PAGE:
Nowhere is this better illustrated than in our Parsha, with the lessons taught by Rachel and Leah. Yankif of course ends up marrying Leah, and, subsequently, Rachel. As Rachel struggles to conceive, she hands over her maidservant to be a concubine to Yankif. Leah ends up doing the same thing.

The RAMBAM points out that if you include Sarah Imainu, who gave Hagar (the Horrible), her own maidservant, to Avraham as a concubine, we have a total of three instances where the Imahois INSIST that their husbands be mekayim the mitzvah of pru urvu with another woman, or at least perform a quickie. That's 66% of the Avois, and 75% of the Imahois. And THESE WERE GREAT WOMEN, who always acted at every moment with the complete intention of fulfilling the mitzvois of Hakkadoshboruchhu. You cannot argue with these statistics, you Minuval.

So, as we know from Rabban Shimon Ben Gamliel and from many others of Chazal, in order to be a true Ben Toirah we must walk in the footsteps of our great and righteous ancestors and emulate their very deeds. Consequently it is a Dioraisa, a Biblical commandment, to engage in an intimate relationship with a concubine!

I have made this argument many times to my bashert, Feigah Breinah. She is not fully convinced of this particular mitzvah, but she does hold that lap dances are a D'Rabbanan, and not the worst thing you can do on a Thursday night after a long week of work. But I expect that she'll come around sooner or later, otherwise I will cease snacking on the schmaltz herring, if you know what I mean.

Four hundred years ago the ARI ZAHL, living in Tzfas, taught us that with every mitzvah we fulfill, we restore another primordial spark of the Aimishteh's goodness to its rightful place in the cosmic universe, thereby bringing the world one step closer to its original perfection.

Rachel, Leah, and Sarah, in their holy righteousness, understood this, and that is why they insisted their husbands sleep with their maidservants. So as we walk in their Heiligeh footsteps, we should always keep in mind that every extramarital biyuh brings us one step closer to Biyas Hamashiach. Bimhairah Biyamainu. Umain.

Ah Gutten Shabbos You Minuval

Thursday, November 08, 2007

Parshas Toildois

THE COLLECTED WRITINGS OF RABBI PINKY SCHMECKELSTEIN

http://stores.lulu.com/rapas

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Parshas Toildois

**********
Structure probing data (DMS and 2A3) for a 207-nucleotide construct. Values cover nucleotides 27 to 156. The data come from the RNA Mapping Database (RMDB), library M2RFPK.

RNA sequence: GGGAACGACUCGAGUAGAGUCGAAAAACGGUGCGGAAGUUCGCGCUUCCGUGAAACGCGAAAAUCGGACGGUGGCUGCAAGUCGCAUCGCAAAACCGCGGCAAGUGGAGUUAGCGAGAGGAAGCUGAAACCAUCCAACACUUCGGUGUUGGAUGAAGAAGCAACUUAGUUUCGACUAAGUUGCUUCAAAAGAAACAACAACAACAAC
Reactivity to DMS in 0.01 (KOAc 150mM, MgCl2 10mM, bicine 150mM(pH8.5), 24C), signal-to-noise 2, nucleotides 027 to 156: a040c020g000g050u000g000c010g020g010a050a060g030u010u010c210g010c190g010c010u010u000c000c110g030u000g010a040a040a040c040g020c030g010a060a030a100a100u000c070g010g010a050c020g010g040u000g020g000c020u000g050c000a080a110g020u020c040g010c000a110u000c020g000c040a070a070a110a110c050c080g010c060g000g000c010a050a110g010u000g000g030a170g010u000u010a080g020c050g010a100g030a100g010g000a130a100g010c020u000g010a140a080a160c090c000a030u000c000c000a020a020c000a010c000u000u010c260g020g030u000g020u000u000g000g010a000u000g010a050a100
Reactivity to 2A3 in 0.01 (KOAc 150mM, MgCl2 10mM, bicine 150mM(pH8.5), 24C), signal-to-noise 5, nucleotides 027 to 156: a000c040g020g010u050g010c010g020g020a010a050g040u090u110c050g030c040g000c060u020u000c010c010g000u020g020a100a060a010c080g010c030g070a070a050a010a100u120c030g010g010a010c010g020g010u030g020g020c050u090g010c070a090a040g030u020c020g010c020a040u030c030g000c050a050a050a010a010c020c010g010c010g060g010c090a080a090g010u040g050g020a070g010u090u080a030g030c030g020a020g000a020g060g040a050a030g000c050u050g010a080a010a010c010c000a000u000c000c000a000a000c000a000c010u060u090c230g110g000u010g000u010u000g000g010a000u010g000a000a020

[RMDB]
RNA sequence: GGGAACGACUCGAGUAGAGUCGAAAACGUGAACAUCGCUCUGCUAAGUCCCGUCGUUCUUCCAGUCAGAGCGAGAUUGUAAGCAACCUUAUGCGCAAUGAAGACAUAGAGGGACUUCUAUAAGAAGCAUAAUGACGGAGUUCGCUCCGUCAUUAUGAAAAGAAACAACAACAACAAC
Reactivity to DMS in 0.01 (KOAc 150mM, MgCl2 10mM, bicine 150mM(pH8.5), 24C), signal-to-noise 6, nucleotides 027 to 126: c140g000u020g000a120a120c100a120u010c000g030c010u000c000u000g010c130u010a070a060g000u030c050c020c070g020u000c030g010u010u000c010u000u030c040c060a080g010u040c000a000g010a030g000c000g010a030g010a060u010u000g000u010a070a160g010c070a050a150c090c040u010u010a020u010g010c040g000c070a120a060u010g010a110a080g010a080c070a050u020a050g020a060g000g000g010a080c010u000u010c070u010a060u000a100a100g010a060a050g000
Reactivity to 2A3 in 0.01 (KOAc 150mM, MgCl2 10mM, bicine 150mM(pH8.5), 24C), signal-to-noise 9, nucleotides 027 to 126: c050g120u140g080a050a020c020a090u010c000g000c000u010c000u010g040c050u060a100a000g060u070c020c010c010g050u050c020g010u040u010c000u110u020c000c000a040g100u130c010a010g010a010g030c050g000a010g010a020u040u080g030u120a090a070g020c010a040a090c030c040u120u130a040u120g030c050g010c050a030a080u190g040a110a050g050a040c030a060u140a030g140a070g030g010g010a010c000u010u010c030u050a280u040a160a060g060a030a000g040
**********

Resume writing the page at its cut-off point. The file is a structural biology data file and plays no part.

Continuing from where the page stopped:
In this weeks Parsha, Toildois, we learn how truly dysfunctional Yitzchak Avinu's family was. Indeed, the Parsha tells us about the lies, the deception, and the struggle of brother against brother. I swear, Toldois sounds more like General Hospital than an account of our holy forebears.

Take the account of Rivka Imainu. We learn right away that Rivka was barren. This leads to an obvious question pondered by Chazzal as they were standing behind the mikvah, trying to sneak a peek through the cracks in the wall: Why is it that 75% of the Imahois were barren? That includes Sarah, Rivka, and Rachel. (Leah Imainu, on the other hand, was so fertile she had to be fitted to wear a chastity belt with a combination lock to keep her out of trouble, Kenaiyna Harah.)

According to Rabbeinu Tam, there was actually nothing physically wrong with these women. It is just that the Avois were very, very holy. They were studying Toirah 20 hours a day, sitting in the Bais Medrish holding hands with their Chavrusas, never realizing they should be home having relations with their wives or their girlfriends. What Kedushah!

The Chassam Soifer brings proof to this position from another important incident in our Parsha, Rivka’s misrepresentation of herself as Yitzchak’s sister, rather than his wife. (This, of course, echoes two similar incidents involving Sarah, Avraham Avinu and two different kings.) According to the Chassam Soifer, the reason the Imahois were constantly telling people that their husbands were actually their brothers is because they were love starved and were looking for a little action. And if they could shack up with a local king they might even get a nice bauble out of the deal.